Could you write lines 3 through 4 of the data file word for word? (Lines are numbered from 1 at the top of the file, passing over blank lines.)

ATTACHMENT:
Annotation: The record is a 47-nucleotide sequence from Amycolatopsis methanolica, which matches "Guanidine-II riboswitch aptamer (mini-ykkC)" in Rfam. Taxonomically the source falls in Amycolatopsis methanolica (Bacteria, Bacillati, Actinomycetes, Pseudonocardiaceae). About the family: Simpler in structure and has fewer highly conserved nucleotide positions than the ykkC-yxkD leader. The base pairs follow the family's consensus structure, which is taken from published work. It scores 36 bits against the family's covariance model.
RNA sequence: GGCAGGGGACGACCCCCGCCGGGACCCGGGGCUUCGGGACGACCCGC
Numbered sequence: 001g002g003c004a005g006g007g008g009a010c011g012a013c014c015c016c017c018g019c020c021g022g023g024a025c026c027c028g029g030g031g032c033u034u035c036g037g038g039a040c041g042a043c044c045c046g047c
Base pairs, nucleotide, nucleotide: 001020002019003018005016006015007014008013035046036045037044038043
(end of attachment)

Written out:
Numbered sequence: 001g002g003c004a005g006g007g008g009a010c011g012a013c014c015c016c017c018g019c020c021g022g023g024a025c026c027c028g029g030g031g032c033u034u035c036g037g038g039a040c041g042a043c044c045c046g047c
Base pairs, nucleotide, nucleotide: 001020002019003018005016006015007014008013035046036045037044038043